“They don’t want anyone to call them weak, yet they are not ready to do anything. They are the same group of people that will be making noise that government is giving their market away. But the world has changed and far gone is the era of holding tightly to a market, that it is all yours. The passengers want options, authorities want streams of income and the market is ready for multiple players that are serious and ready,” the top official said.
The President of the ART, Gbenga Olowo, earlier raised concern that the domestic airlines had consistently rejected the option of merger and partnership to come out stronger and be in a position to compete with the foreign carriers dominating the African airspace.
Oil Prices Recover Slightly Amidst Demand Concerns in U.S. and China
Oil Prices Continue Slide as Market Skepticism Grows Over OPEC+ Cuts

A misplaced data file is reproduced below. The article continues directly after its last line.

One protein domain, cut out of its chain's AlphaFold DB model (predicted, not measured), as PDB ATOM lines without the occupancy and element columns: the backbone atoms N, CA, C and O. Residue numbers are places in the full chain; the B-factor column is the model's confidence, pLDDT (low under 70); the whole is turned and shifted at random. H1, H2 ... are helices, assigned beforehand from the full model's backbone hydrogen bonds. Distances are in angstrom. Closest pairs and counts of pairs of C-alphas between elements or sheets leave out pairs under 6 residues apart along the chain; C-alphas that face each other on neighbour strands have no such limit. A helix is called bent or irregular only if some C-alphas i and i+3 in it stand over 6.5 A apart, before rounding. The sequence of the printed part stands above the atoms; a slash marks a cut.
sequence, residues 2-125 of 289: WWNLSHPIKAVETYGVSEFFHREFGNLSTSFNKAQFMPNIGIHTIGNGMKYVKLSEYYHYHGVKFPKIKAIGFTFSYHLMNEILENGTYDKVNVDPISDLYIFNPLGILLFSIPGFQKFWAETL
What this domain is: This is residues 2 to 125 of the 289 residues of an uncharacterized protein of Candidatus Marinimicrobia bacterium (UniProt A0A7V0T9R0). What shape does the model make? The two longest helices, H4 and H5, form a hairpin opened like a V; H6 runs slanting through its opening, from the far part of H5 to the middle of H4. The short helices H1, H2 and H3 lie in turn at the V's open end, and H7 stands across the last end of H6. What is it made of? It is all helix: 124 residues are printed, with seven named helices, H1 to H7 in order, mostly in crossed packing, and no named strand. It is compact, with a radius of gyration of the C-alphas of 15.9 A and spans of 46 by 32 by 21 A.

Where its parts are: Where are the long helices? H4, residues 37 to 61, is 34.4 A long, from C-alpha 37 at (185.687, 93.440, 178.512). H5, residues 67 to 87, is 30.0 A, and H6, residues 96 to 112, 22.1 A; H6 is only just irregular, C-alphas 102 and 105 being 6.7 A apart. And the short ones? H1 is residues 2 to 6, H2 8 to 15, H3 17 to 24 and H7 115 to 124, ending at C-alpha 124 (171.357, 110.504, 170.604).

Global oil markets witnessed a continued decline on Wednesday as investors assessed the impact of extended OPEC+ cuts against a backdrop of diminishing demand prospects in China.
Brent crude oil, the international benchmark for Nigerian crude oil, declined by 63 cents to $76.57 a barrel while U.S. WTI crude oil lost 58 cents to $71.74 a barrel.
Last week, the Organization of the Petroleum Exporting Countries and its allies, collectively known as OPEC+, agreed to maintain voluntary output cuts of approximately 2.2 million barrels per day through the first quarter of 2024.
Despite this effort to tighten supply, market sentiment remains unresponsive.
“The decision to further reduce output from January failed to stimulate the market, and the recent, seemingly coordinated, assurances from Saudi Arabia and Russia to extend the constraints beyond 1Q 2024 or even deepen the cuts if needed have also fallen to deaf ears,” noted PVM analyst Tamas Varga.